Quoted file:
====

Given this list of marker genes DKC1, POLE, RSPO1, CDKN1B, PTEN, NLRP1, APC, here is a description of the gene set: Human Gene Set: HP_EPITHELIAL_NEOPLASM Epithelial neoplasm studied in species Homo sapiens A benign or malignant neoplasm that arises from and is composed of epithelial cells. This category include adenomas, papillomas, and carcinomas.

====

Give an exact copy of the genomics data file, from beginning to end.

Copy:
Given this list of marker genes DKC1, POLE, RSPO1, CDKN1B, PTEN, NLRP1, APC, here is a description of the gene set: Human Gene Set: HP_EPITHELIAL_NEOPLASM Epithelial neoplasm studied in species Homo sapiens A benign or malignant neoplasm that arises from and is composed of epithelial cells. This category include adenomas, papillomas, and carcinomas.